Eradicate extreme poverty, achieve universal primary education and combat HIV. These are only a few of the proposals made by the UN in 2000 to free people from multiple deprivations. This pledge turned into the eight Millennium Development Goals.
13 years later, as Europe lives on of the worst crisis in decades, economic and fiscal pressure will see many member states missing their targets in fighting poverty reduction. Europe fears that foreign aid will be among the first casualties of long-term austerity measures.
‘This budget reduction goes against the principles of the European solidarity that we have always supported. Having to choose between fighting poverty in a European country or overseas is a complete trap’, said social democrat MEP Ricardo Cortes.
Despite the economic crisis, the European Parliament will present a non-binding resolution in April calling for EU governments to live up to their commitment to devote 0.7% of their gross national income to development aid.
‘We don’t share this vision of cutting the budget for development aid. This is a mistake. According to Eurostat surveys, over 85% of the European population wants to continue helping those countries in need’, said social democrat MEP Ricardo Cortes.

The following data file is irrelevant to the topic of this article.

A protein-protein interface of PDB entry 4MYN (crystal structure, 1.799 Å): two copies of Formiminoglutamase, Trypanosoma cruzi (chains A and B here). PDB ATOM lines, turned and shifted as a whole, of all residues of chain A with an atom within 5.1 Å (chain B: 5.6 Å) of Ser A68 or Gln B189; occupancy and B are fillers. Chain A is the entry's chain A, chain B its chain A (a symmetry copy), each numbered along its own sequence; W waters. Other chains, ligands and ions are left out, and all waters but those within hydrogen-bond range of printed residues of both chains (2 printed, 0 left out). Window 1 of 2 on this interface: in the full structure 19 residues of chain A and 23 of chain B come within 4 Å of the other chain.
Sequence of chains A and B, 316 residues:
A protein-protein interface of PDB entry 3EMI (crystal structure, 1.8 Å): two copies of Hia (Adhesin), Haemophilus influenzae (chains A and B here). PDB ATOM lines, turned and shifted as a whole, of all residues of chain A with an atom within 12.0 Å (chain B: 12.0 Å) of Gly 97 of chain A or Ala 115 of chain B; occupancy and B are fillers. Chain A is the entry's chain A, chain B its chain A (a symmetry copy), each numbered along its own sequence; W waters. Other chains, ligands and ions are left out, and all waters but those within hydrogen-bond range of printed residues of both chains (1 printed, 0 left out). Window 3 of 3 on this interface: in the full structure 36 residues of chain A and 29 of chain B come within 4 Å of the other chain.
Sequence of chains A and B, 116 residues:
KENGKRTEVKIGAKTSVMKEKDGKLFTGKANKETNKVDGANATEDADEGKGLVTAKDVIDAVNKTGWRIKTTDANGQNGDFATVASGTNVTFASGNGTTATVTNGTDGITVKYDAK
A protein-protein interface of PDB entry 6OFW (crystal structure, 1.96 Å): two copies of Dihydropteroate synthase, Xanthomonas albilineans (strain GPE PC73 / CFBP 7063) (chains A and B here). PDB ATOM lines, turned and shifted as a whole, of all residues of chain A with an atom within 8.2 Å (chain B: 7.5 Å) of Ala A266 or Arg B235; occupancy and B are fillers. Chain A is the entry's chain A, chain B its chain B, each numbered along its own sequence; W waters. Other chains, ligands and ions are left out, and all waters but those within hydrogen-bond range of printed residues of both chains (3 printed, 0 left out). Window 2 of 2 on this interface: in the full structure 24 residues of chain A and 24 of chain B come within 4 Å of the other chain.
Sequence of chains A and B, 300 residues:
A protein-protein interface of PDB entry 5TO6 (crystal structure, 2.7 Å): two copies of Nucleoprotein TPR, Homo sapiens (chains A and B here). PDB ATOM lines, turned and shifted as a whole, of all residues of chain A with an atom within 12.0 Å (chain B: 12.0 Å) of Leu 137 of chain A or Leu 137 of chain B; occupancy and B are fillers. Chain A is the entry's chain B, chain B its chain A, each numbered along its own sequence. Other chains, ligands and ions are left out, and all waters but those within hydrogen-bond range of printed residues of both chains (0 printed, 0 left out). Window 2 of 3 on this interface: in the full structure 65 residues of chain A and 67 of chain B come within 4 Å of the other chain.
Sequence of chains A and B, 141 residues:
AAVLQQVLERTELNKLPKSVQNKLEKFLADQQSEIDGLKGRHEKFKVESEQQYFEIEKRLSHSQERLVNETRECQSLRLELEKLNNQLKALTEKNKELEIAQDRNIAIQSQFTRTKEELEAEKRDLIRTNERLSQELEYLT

Only a few months before the United Nations agrees on the next Millennium Development goals, due to expire in 2015, the focus of the debate has shifted to the new up comers in the global scene.
Emerging economies have blurred the dividing lines between developed and developing nations. But experts warn that deciding which countries need help only according to their GDP is a mistake.
‘The world is undergoing big transformations that will see the distribution of development aid changing in the future.
But we cannot classify countries only because of their GDP. This is a mistake. Some countries that have reached middle income levels have recently gradually graduated out of an aid recipient position. However, their reality has more to do with other indicators, for instance inequality or vulnerability’, said social democrat MEP Ricardo Cortes.
According to UN data, almost half of the world’s population lives with less than 2 dollars a day.
The EU is collectively the largest aid donor in the world. However, the upcoming months will be crucial in defining how generous Europe wants to be in its fight against poverty.